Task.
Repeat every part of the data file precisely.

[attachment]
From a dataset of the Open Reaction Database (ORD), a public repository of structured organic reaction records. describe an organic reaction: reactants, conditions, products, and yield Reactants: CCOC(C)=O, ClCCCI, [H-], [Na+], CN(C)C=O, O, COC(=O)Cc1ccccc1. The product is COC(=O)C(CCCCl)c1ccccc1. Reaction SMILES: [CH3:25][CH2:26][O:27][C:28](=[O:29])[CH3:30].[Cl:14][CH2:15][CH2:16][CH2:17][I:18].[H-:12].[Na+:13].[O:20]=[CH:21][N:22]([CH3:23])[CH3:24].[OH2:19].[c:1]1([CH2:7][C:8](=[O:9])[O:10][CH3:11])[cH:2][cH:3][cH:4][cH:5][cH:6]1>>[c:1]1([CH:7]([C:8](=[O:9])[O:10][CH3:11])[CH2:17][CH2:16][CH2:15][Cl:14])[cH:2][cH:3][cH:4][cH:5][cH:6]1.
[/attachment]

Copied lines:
From a dataset of the Open Reaction Database (ORD), a public repository of structured organic reaction records. describe an organic reaction: reactants, conditions, products, and yield Reactants: CCOC(C)=O, ClCCCI, [H-], [Na+], CN(C)C=O, O, COC(=O)Cc1ccccc1. The product is COC(=O)C(CCCCl)c1ccccc1. Reaction SMILES: [CH3:25][CH2:26][O:27][C:28](=[O:29])[CH3:30].[Cl:14][CH2:15][CH2:16][CH2:17][I:18].[H-:12].[Na+:13].[O:20]=[CH:21][N:22]([CH3:23])[CH3:24].[OH2:19].[c:1]1([CH2:7][C:8](=[O:9])[O:10][CH3:11])[cH:2][cH:3][cH:4][cH:5][cH:6]1>>[c:1]1([CH:7]([C:8](=[O:9])[O:10][CH3:11])[CH2:17][CH2:16][CH2:15][Cl:14])[cH:2][cH:3][cH:4][cH:5][cH:6]1.